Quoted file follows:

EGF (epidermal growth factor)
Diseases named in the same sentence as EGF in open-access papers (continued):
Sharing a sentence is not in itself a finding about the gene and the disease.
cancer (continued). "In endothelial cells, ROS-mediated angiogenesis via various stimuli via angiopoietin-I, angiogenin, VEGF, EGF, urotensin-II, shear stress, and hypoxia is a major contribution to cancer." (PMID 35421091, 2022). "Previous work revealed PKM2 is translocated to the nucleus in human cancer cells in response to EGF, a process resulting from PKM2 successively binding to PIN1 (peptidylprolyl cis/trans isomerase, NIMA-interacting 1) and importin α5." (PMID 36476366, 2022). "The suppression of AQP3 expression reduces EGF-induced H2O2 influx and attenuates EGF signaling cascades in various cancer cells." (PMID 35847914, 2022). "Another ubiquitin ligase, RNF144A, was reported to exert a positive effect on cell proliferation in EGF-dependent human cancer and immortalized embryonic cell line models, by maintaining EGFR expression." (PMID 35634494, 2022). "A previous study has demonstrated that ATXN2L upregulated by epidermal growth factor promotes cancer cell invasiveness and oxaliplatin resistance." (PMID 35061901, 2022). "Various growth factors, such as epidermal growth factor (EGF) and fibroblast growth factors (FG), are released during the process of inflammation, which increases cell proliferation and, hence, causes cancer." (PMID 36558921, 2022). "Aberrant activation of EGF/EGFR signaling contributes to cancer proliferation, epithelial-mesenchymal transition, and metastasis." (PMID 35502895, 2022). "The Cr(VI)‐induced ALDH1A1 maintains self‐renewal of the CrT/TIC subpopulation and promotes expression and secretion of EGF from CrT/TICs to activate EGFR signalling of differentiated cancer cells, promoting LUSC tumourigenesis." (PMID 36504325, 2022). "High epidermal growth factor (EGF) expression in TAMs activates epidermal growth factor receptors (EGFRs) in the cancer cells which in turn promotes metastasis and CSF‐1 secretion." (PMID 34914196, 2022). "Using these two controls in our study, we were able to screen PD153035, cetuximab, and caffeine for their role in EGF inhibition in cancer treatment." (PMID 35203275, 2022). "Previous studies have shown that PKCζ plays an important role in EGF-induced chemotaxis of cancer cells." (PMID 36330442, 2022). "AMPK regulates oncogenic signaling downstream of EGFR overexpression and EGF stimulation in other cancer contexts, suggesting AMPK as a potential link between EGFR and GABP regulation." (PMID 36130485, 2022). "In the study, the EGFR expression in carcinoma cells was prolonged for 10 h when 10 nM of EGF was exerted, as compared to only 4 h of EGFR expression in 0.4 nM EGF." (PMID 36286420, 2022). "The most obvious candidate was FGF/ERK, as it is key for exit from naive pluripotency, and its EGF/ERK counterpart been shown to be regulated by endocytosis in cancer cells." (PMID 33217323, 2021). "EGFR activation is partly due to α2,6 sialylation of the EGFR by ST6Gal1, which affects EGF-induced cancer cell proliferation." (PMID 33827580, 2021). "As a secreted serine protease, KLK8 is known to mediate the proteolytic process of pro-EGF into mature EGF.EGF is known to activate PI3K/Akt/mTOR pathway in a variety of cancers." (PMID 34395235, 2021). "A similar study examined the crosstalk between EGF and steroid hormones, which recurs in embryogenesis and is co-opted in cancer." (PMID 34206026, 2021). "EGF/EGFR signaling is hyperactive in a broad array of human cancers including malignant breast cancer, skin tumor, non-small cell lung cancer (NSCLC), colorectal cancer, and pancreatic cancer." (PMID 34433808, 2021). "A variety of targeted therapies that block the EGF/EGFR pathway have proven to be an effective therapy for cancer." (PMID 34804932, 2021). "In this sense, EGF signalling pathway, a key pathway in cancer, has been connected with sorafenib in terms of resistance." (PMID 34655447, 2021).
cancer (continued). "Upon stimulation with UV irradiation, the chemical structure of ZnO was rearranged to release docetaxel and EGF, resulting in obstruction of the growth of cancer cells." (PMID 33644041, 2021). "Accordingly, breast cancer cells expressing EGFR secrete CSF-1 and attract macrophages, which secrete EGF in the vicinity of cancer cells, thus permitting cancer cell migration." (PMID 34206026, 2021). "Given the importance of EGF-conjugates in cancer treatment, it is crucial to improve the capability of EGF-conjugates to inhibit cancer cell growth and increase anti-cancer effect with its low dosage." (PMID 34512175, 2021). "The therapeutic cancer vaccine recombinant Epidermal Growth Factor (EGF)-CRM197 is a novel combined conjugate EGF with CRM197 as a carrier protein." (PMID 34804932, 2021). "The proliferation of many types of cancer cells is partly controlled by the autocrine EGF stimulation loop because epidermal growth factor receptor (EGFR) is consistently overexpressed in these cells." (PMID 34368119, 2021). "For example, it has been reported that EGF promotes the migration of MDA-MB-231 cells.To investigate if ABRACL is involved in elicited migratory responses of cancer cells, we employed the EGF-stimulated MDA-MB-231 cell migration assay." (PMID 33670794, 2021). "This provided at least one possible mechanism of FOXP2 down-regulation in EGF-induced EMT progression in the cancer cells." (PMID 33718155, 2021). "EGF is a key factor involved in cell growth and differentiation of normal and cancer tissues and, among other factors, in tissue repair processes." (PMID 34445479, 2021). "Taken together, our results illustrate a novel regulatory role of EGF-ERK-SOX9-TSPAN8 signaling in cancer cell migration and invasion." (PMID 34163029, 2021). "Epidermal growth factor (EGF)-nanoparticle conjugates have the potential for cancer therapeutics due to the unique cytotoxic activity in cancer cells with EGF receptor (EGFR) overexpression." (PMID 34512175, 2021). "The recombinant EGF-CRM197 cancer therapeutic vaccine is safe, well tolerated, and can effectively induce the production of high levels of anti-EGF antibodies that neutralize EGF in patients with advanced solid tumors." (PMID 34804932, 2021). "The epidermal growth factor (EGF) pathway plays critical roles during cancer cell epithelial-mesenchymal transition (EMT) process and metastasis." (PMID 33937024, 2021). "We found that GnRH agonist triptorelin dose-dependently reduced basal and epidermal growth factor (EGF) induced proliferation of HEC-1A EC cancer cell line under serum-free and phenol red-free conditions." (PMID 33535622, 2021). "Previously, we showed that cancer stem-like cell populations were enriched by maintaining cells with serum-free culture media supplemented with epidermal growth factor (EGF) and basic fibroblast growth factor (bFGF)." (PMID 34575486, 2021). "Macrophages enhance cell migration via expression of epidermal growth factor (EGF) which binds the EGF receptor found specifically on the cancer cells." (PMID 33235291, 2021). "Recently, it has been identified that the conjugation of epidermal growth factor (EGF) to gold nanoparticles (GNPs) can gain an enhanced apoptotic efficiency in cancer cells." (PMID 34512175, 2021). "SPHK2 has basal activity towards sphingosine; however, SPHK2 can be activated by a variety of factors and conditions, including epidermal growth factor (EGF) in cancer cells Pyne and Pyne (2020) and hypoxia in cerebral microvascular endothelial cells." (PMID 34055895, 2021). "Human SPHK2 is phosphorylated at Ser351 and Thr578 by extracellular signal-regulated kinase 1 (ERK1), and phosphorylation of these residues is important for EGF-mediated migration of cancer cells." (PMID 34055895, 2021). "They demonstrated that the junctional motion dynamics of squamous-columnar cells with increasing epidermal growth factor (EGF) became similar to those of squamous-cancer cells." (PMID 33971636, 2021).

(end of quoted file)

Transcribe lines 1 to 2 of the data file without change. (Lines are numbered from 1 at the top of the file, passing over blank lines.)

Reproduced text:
EGF (epidermal growth factor)
Diseases named in the same sentence as EGF in open-access papers (continued):